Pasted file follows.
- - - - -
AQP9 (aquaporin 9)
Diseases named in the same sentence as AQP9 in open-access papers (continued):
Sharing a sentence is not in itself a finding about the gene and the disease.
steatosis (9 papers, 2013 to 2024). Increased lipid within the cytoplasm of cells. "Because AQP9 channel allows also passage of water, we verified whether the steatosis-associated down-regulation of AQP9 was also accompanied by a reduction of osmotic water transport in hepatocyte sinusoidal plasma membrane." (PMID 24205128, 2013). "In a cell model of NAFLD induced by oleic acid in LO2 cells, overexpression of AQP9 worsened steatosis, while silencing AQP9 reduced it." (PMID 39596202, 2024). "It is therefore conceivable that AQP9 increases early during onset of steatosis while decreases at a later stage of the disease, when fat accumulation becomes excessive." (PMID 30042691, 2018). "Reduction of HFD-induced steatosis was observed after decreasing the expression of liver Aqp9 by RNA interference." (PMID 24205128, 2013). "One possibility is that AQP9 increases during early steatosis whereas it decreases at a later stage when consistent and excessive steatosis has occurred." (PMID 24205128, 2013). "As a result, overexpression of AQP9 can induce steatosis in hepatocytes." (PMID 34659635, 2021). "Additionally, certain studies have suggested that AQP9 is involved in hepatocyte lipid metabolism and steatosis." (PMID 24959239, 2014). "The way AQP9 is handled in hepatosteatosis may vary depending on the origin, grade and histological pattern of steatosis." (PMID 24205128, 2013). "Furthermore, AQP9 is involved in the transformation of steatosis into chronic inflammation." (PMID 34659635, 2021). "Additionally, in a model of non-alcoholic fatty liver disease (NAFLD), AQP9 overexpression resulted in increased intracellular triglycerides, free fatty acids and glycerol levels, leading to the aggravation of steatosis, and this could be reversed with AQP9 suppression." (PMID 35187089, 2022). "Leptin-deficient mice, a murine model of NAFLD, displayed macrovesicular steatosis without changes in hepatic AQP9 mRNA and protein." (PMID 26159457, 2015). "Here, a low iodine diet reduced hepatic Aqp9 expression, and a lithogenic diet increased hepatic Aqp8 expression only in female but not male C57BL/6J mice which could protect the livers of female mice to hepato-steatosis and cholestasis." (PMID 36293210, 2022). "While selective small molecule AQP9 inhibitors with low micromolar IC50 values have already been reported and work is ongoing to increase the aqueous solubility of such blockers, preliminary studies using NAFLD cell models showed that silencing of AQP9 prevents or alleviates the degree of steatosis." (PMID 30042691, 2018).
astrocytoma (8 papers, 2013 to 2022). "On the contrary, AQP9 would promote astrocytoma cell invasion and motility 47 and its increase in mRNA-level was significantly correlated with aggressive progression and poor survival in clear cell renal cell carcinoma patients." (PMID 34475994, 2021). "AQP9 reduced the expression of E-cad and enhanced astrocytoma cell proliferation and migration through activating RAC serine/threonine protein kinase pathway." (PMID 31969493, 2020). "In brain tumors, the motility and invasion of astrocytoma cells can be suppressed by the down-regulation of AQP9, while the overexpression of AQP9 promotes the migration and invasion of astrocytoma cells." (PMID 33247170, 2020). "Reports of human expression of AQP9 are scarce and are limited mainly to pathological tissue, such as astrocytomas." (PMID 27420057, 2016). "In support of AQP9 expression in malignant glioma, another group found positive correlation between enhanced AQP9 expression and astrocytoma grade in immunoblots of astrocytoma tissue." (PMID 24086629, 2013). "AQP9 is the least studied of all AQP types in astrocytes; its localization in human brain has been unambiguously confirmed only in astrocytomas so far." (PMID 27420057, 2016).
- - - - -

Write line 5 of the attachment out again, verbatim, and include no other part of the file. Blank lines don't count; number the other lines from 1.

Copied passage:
astrocytoma (8 papers, 2013 to 2022). "On the contrary, AQP9 would promote astrocytoma cell invasion and motility 47 and its increase in mRNA-level was significantly correlated with aggressive progression and poor survival in clear cell renal cell carcinoma patients." (PMID 34475994, 2021). "AQP9 reduced the expression of E-cad and enhanced astrocytoma cell proliferation and migration through activating RAC serine/threonine protein kinase pathway." (PMID 31969493, 2020). "In brain tumors, the motility and invasion of astrocytoma cells can be suppressed by the down-regulation of AQP9, while the overexpression of AQP9 promotes the migration and invasion of astrocytoma cells." (PMID 33247170, 2020). "Reports of human expression of AQP9 are scarce and are limited mainly to pathological tissue, such as astrocytomas." (PMID 27420057, 2016). "In support of AQP9 expression in malignant glioma, another group found positive correlation between enhanced AQP9 expression and astrocytoma grade in immunoblots of astrocytoma tissue." (PMID 24086629, 2013). "AQP9 is the least studied of all AQP types in astrocytes; its localization in human brain has been unambiguously confirmed only in astrocytomas so far." (PMID 27420057, 2016).